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The term "renewable energy" can be a little confusing: what does it actually mean? In simple terms, renewable energy is energy generated from natural resources such as sunlight, wind, rain, tides and geothermal heat (from the air or ground). They are naturally replenished or replaced, hence "renewable".

With no sign that utility companies are reducing energy prices, despite significant falls in the wholesale prices they pay for power and fuels, it is becoming imperative that homeowners look at ways to become more energy efficient. Generating your own heat and power could be the answer to saving energy and money – and now could be the perfect time to invest for the future.

However it's important to recognise that investing in renewable technologies and products should be viewed as part of a wider solution to reduce your carbon footprint and save money – you have to be realistic about the return on the investment. Renewable technologies are unlikely to make you completely self-sufficient and before you commit to the expense of a solar heating system or your own wind turbine there are many other simple and less expensive things that can be done to improve your home's energy performance – these measures are also a pre-requisite for an award of a government grant for your renewable project. They include loft insulation, draught proofing, cavity wall insulation, hot water tank insulation and having energy efficient light bulbs.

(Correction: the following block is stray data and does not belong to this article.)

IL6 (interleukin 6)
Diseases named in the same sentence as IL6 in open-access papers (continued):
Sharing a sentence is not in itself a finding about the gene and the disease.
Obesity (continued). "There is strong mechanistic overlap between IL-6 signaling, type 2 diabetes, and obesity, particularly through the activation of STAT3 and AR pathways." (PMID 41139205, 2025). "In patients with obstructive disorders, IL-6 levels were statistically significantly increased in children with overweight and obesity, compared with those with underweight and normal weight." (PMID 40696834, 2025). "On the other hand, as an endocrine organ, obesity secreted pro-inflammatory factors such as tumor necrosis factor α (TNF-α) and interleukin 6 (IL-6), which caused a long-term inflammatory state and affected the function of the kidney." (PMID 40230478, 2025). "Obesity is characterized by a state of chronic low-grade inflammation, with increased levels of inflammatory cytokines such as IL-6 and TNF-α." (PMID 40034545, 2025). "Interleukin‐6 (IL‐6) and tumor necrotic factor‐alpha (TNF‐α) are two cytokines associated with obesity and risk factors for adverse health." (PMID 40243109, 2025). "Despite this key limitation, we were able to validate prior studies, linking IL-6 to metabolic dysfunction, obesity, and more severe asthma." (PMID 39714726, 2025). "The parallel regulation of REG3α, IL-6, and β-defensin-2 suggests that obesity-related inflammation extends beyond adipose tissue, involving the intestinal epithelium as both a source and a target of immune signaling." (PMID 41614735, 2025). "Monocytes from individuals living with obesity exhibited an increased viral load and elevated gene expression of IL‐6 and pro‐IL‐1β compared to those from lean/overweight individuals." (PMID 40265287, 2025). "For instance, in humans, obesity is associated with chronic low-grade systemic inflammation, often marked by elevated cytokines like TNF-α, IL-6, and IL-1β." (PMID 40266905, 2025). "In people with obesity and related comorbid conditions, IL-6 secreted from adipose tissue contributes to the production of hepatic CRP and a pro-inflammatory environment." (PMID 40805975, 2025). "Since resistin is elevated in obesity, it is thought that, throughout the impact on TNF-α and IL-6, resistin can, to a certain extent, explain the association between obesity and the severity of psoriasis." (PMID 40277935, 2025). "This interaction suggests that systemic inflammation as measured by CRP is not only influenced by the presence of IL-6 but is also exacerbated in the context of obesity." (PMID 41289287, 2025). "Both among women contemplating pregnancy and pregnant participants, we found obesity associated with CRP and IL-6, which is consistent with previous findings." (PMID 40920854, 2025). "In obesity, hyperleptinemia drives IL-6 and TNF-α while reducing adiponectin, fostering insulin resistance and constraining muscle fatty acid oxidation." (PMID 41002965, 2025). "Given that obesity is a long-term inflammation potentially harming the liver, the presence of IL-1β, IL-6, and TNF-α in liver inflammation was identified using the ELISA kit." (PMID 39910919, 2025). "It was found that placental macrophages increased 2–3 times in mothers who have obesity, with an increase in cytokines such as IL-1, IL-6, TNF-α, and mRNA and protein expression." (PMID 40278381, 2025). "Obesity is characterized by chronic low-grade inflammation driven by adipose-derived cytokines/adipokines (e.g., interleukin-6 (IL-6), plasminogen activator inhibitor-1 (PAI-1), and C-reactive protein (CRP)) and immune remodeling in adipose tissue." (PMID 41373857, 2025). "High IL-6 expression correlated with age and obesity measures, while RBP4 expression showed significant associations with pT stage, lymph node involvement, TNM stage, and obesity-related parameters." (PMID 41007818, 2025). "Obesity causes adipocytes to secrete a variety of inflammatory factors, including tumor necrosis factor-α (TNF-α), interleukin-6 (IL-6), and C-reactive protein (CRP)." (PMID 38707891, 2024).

There are many different types of renewable energy sources, each offering different 'paybacks', and the following is a brief explanation of the main ones.

Solar hot water heating

Solar thermal panels can provide around 70% of your hot water for free. Water flows through tubes (arranged in panels) mounted on a south-facing roof. The sun warms the water in the pipes to around 60ºC and it is then stored in a hot water cylinder ready for use. In most areas there are now reliable, reputable specialists that can supply and fit solar hot water systems for your home.

DIY Superstores are also now stocking low cost solar heating panel installation kits and homeowners trying to cope with the prevailing high levels of energy prices are bound to be tempted. Installing solar heating kits purchased from a DIY outlet or builder's merchant will be beyond the expertise of all but a minority of highly competent DIYers. So homeowners that buy them from a superstore will get a local tradesman to fit them. But be aware that there are hundreds of "rip off" rogue solar heating installers operating in the UK so only use reputable, reliable tradesmen for such installations and steer well clear of the rip-off tactics of the cowboy installers.